Obstructive Lung Diseases: Safety and Effectiveness of COPD Treatments |

Inhaler Utilization in Advanced COPD FREE TO VIEW

Andrew Matthys, MD; Morgan Gilani, MD; David Witt, MD; Sridhar Prasad
Author and Funding Information

Kaiser Permanente, San Francisco, CA

Copyright 2016, American College of Chest Physicians. All Rights Reserved.

Chest. 2016;150(4_S):923A. doi:10.1016/j.chest.2016.08.1023
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SESSION TITLE: Safety and Effectiveness of COPD Treatments

SESSION TYPE: Original Investigation Slide

PRESENTED ON: Tuesday, October 25, 2016 at 11:00 AM - 12:15 PM

PURPOSE: Inhaled Corticosteroids (ICS), Long-acting Beta Agonists (LABA ) and Long Acting Muscarinic Antagonists (LAMA) are often used as controllers to relieve symptoms of dyspnea and coughing in advanced COPD. However, due to expense and refractory symptoms, compliance can be poor. We characterized controller (C) and rescue (R) canister consumption as well as oral corticosteroid (OCS) and antibiotic (ABX) use in patients with advanced COPD.

METHODS: All Pulmonary Function Tests (PFTs) performed at a single center from 2011-2012 were reviewed, and patients with FEV1 less than 50% were studied. PFTs were reviewed for bronchodilator responsiveness (BDR), air trapping (AT) and emphyema (EM). All purchases of CC, RC, OCS and ABX from 2012-15 were recorded. Data was recorded on an Excel Spreadsheet.

RESULTS: 185 patients were identified. Median FEV1 was 40% (range 11-50). Median age was 69 (range 37-91), 52% were male, 38% had BDR, 39% had AT, and 15% had EM. Twenty-four (13%) actively smoked and 30 patients died. Patients used a median of 0.25 controllers/month (C/m) (range 0-6). BDR patients used a median 0.33 C/m, and non-BDR patients used 0.16 C/m (p=0.17) . EM patients used 0.23 C/m and non-EM used 0.26 C/m. AT patients used 0.26 C/m and non-AT used 0.20 C/m. None of these differences were statistically significant, although the BDR patients trended towards significance. Patients used 0.7 rescue canisters/month. This figure did not differ between BD, AT and EM subgroups. Over 4 years, patients received a median of 5R canisters, 17 days of ABX and 22 of OCS. Forty-one patients (22%) never purchased a single C and 31 (16%) required no ABX or OCS. Fourteen (7%) patients used 1 or more C/m. Their median age was 65, and median FEV1 was 32%. Eight of these 14 (57%) had AT, 4/14 (29%) has BDR, and 1/14 (7%) had EM. Two (14%) actively smoked. These patients used a median of 19 R, 21 days of ABX and 63 of OCS. These were not different compared to non-compliant patients.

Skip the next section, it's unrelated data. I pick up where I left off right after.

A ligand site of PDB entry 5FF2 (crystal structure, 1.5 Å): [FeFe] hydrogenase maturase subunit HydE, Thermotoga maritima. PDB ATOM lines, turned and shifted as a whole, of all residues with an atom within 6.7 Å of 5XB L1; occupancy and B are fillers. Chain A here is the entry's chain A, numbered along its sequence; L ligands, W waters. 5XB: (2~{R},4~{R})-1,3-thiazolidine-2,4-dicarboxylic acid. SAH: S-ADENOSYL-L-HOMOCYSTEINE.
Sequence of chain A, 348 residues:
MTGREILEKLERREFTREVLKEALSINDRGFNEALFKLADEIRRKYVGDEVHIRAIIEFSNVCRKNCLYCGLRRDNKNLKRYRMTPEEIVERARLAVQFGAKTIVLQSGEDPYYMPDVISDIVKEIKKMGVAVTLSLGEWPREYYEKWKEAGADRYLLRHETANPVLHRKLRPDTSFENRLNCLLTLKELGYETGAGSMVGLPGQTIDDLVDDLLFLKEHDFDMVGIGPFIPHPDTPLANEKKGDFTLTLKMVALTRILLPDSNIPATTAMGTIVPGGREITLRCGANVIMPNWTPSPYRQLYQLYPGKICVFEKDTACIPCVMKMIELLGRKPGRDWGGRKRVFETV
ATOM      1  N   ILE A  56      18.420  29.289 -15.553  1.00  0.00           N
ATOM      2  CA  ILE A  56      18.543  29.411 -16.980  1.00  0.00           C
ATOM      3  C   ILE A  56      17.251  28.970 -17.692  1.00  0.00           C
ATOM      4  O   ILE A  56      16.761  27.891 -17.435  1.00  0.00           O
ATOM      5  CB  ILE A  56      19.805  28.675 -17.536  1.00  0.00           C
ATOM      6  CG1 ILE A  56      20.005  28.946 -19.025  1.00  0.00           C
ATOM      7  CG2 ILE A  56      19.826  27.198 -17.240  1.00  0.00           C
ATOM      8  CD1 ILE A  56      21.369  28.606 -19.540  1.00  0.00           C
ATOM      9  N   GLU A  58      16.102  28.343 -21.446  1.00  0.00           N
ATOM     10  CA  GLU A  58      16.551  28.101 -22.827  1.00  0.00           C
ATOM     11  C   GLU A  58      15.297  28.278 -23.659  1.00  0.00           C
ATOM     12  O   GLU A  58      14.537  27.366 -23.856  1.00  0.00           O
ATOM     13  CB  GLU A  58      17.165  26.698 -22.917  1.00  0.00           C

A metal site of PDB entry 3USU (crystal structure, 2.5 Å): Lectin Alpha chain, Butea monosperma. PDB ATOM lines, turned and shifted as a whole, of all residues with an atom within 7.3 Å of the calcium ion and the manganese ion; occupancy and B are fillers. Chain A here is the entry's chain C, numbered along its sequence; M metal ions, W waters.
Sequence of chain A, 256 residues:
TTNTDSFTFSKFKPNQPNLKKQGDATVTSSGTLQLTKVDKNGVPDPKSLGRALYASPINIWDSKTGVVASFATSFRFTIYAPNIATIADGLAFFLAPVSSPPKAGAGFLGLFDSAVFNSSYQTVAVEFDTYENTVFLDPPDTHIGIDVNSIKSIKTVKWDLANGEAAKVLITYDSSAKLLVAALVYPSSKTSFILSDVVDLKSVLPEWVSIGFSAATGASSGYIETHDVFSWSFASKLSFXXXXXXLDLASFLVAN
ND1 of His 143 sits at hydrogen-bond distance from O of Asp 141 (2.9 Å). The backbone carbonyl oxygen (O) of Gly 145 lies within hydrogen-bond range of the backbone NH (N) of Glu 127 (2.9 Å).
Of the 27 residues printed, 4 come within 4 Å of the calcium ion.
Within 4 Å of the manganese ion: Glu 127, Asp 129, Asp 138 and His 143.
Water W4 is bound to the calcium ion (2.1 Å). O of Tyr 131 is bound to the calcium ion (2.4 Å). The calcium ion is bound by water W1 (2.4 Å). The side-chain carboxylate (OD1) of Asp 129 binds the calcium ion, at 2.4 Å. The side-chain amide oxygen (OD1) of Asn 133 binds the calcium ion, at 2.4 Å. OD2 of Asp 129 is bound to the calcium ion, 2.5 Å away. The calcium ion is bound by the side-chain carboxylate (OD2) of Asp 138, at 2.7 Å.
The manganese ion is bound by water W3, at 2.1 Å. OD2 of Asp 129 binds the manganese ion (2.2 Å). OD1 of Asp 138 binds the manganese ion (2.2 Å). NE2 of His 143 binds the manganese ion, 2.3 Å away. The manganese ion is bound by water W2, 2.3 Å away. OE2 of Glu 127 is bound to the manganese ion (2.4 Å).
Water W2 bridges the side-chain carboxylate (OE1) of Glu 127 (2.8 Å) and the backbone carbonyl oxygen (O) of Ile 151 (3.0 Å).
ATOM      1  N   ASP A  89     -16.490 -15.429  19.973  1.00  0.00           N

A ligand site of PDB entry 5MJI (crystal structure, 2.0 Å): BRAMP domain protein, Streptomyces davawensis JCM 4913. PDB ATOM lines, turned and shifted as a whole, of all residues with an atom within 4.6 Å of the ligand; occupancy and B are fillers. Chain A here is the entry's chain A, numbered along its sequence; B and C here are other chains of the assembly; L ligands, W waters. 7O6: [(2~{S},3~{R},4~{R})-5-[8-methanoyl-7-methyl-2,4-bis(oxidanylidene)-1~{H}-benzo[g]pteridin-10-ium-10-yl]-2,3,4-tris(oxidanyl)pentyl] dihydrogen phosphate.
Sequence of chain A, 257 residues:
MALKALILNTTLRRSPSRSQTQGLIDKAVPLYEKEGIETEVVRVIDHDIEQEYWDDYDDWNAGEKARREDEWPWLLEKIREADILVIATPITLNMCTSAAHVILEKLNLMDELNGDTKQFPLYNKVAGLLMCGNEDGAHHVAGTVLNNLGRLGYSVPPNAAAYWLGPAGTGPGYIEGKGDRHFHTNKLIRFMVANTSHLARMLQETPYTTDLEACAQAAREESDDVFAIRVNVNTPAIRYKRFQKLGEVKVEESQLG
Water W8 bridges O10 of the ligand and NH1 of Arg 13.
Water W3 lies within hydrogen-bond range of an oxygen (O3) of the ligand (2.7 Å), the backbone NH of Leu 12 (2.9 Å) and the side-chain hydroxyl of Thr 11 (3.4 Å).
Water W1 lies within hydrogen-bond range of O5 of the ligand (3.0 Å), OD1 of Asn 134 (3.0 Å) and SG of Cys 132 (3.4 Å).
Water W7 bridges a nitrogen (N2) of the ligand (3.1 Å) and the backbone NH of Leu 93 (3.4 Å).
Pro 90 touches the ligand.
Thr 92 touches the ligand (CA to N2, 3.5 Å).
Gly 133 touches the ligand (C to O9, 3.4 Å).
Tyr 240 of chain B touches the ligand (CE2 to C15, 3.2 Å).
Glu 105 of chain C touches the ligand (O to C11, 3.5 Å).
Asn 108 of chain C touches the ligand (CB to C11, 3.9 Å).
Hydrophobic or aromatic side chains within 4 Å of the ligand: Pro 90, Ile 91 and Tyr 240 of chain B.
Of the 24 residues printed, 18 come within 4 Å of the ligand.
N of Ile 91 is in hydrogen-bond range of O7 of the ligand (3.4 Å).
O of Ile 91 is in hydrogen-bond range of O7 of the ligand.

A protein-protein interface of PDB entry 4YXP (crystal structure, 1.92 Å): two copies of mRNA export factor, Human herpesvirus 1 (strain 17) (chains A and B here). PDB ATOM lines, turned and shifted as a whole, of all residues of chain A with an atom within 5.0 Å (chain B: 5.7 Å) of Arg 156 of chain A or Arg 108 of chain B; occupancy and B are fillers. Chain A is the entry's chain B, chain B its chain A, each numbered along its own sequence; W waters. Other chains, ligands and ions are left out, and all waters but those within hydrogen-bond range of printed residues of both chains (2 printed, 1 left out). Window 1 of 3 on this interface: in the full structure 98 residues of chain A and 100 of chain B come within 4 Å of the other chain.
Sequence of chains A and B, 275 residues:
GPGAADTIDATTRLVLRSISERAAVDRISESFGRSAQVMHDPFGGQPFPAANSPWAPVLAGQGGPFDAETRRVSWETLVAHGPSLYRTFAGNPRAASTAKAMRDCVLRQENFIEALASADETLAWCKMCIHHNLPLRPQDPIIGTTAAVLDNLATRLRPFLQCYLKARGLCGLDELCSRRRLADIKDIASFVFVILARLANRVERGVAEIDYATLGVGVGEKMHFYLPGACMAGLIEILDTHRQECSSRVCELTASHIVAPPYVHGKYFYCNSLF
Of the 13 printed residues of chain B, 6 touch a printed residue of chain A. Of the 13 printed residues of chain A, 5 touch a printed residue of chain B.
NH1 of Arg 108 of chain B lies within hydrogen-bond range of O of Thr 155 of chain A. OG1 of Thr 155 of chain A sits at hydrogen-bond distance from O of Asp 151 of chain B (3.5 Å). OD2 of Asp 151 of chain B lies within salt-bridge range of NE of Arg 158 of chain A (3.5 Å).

CONCLUSIONS: Very few patients with advanced COPD purchased enough C for daily use. Patients who used controllers on a daily basis were similar to non-compliant patients, and had similar or more use of R, ABX and OCS compared to less compliant patients. No specific PFT subgroup was more compliant with C.

CLINICAL IMPLICATIONS: Very few patients with COPD comply fully with C, and unless they report significant symptoms relief, a rigorous focus on adherence may not be appropriate and may be misguided. This has cost implications for patients and health care systems.

DISCLOSURE: The following authors have nothing to disclose: Andrew Matthys, Morgan Gilani, David Witt, Sridhar Prasad

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